around the course

The current course here at Edenbrook Country Park is a 'two-lap with a start/finish tail' configuration, is run in an anti-clockwise direction and is flat. It was described as a lollipop-style course when we visited, but it has quite a short stick section. Underfoot you will find a selection of gravel paths with varying sized aggregate to negotiate. The gravel is fairly compact but the top layer is loose and I found that a few tiny stones managed to get inside my road shoes. Trail shoes may have been a better option as they tend to offer better protection against this kind of unwanted intrusion. However I imagine most people will be happy enough in road shoes around this course. There is a note on the official course page which says the course is liable to flooding (the park is a flood plain) and if it does the event may be cancelled, so be sure to check the official social media channels before travelling, especially during wetter periods.

The course follows paths which are a standard width all the way around and this includes the start, so the first section is likely to be quite congested. To try to help everyone to get away smoothly the team has 'estimated finish time' markers where participants can self-seed in order to help keep things orderly. The opening section is tight with bushes or fences on either side of the path. There are initially no grass verges to spread out onto, and even when a grass verge does appear there are very clear signs instructing participants to 'keep off the grass'. This opening section is about 400 metres long and meanders around in a very pleasing way until it reaches the beginning of the two lap section.

around the course

The lap (the sweet part of the lollipop) is negotiated in an anti-clockwise direction and participants are requested to keep to the right hand side. This is due to the course featuring a couple of sections where participants run in both directions along the same bit of path. The great thing about this is that it makes for a very social event and no matter where you are in the field you are never too far away from a fellow parkrunner. I'm pleased to say I saw and heard plenty of waves and encouragement between participants all the way around the course. It is very well marked out with arrows and cones so the chances of taking a wrong turn are very slim, plus there are the wonderful marshals dotted around the course at key points (thank you).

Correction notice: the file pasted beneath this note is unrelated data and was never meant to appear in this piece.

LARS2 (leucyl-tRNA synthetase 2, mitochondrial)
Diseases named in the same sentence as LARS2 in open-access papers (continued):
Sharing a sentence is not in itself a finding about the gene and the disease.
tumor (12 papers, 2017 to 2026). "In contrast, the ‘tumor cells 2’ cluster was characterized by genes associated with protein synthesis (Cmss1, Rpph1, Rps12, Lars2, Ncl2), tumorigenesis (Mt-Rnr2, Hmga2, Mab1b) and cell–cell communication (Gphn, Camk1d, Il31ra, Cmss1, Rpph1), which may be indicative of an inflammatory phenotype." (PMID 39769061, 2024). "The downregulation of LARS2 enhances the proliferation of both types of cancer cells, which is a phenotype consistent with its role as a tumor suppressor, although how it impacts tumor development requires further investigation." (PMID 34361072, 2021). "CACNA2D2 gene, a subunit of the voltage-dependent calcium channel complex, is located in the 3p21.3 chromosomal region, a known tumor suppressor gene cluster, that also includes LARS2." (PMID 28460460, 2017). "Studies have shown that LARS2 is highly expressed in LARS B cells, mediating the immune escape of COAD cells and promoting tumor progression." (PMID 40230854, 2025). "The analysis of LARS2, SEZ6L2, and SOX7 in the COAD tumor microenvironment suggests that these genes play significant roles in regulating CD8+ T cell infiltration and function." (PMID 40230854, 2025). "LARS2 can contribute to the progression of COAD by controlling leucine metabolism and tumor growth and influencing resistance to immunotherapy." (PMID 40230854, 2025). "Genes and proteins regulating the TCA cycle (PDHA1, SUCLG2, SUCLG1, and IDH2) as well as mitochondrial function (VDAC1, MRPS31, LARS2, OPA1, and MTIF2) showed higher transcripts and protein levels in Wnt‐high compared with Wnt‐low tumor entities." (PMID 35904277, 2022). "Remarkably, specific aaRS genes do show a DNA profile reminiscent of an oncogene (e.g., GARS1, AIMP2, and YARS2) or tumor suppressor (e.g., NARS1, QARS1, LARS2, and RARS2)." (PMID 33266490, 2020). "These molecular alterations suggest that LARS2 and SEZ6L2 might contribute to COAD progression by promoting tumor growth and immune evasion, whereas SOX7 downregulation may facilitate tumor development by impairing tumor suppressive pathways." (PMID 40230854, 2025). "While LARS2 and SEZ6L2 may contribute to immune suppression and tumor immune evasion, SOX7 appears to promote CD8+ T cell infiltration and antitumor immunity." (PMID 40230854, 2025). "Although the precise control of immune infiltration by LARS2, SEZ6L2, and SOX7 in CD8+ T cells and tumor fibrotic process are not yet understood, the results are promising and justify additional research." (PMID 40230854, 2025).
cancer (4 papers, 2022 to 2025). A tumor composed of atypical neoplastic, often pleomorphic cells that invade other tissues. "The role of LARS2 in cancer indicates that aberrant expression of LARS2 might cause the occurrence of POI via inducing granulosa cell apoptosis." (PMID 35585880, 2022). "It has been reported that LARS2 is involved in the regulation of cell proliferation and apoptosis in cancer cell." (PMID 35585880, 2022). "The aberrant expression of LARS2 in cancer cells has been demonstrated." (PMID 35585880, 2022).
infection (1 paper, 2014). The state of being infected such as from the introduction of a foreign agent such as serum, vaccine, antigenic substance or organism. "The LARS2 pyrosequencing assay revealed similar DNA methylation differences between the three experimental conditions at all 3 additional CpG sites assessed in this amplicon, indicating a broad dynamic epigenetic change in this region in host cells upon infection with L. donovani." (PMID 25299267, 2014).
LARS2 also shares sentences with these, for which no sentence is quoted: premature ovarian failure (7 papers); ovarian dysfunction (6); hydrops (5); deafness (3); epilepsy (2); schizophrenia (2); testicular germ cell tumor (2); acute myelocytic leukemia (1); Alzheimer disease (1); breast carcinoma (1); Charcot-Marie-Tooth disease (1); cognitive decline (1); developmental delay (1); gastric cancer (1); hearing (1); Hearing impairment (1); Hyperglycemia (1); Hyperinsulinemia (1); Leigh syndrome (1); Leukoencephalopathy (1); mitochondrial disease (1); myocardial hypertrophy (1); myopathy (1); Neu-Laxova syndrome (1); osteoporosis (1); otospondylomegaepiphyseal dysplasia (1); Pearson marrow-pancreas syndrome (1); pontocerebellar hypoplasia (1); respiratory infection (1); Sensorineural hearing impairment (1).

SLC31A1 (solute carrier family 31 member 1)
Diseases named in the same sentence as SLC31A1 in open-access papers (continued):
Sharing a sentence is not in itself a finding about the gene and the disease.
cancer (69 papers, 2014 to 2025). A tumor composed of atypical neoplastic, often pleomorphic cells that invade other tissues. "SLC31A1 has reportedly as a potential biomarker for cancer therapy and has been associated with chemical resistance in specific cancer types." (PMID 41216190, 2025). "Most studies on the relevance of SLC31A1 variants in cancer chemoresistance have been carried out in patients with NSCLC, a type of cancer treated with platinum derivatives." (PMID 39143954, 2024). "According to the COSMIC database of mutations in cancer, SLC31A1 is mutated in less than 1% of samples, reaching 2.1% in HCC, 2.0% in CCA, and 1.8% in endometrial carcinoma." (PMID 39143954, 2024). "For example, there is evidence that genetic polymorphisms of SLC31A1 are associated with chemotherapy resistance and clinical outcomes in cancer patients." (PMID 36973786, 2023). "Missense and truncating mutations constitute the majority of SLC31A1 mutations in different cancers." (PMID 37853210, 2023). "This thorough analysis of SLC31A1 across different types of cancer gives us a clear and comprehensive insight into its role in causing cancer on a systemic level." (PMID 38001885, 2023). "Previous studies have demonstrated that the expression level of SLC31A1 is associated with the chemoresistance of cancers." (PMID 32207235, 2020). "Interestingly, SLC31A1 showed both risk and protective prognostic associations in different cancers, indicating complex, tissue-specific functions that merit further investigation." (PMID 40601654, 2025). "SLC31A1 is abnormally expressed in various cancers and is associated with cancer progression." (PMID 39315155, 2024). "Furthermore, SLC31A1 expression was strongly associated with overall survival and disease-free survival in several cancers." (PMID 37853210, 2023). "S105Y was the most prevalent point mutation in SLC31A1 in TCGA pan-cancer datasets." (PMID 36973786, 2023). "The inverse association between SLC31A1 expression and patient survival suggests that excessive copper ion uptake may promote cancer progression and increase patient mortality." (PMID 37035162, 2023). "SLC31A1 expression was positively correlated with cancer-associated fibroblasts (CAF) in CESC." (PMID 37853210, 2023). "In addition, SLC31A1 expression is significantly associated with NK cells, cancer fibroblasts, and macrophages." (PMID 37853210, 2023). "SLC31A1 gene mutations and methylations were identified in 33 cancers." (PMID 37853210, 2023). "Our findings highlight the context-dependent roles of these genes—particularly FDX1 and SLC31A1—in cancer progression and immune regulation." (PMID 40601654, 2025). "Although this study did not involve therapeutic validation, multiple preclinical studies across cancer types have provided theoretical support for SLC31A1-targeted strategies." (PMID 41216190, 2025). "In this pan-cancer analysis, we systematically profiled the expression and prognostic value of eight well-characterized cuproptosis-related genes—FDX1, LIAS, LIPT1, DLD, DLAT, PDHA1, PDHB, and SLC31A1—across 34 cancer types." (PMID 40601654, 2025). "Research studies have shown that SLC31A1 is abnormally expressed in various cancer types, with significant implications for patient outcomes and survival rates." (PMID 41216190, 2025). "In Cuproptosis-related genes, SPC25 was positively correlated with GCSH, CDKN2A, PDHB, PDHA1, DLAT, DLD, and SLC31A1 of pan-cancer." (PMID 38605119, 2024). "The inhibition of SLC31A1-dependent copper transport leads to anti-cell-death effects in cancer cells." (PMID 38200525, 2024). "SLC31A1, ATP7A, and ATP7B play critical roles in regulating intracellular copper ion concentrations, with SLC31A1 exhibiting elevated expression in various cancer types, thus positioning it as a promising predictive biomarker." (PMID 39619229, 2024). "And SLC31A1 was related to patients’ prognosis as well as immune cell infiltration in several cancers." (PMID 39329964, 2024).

The country park sits on land which was previously 'low-grade farmland', but this has been transformed into a place which is suitable for the needs of a variety of wildlife. It is also now part of the Thames Basin Heaths Special Protection Area plus it is also a Suitable Alternate Green Space (SANG). The scenery is lovely and is largely made up of a selection of meadows and ponds, plus the River Hart flows through the park. It's a tributary of the River Whitewater and is not very wide, it's more like a stream and the parkrun course passes over it a few times.

around the course / the dragon and the 'happy to chat' bench

Quite a few of the park benches and notice boards are carved and contain depictions of local wildlife, seeds and leaves. One of the benches I saw was engraved with the words 'Happy to chat bench' which seemed like a very nice idea. Also keep an eye out for the carved dragon which I gather was created by chainsaw artists. I saw a map which suggested there may be areas for cattle grazing, but I didn't see any on the day. I did, however, see some of the resident swans.